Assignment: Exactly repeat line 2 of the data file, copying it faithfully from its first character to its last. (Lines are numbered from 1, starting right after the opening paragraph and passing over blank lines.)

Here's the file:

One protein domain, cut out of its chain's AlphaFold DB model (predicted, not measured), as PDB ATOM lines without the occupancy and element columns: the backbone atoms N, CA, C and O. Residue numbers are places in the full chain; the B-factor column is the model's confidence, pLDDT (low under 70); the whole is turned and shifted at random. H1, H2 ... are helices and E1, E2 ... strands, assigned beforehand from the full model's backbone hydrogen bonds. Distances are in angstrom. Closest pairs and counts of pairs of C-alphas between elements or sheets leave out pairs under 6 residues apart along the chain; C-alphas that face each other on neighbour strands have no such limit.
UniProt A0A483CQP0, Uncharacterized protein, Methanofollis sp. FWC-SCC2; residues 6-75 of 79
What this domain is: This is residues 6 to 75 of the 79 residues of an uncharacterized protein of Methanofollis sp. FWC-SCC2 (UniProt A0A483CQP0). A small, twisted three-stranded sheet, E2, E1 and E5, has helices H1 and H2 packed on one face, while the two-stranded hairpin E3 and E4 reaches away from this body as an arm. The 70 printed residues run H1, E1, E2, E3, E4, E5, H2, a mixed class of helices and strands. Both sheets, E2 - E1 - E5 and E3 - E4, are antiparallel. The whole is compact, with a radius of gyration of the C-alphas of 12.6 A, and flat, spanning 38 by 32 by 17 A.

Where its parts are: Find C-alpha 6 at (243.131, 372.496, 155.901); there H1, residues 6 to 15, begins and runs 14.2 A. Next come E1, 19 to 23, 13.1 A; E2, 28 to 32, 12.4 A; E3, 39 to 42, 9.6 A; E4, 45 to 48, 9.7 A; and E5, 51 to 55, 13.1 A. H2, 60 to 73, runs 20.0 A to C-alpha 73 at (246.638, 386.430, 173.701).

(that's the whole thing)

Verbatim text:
What this domain is: This is residues 6 to 75 of the 79 residues of an uncharacterized protein of Methanofollis sp. FWC-SCC2 (UniProt A0A483CQP0). A small, twisted three-stranded sheet, E2, E1 and E5, has helices H1 and H2 packed on one face, while the two-stranded hairpin E3 and E4 reaches away from this body as an arm. The 70 printed residues run H1, E1, E2, E3, E4, E5, H2, a mixed class of helices and strands. Both sheets, E2 - E1 - E5 and E3 - E4, are antiparallel. The whole is compact, with a radius of gyration of the C-alphas of 12.6 A, and flat, spanning 38 by 32 by 17 A.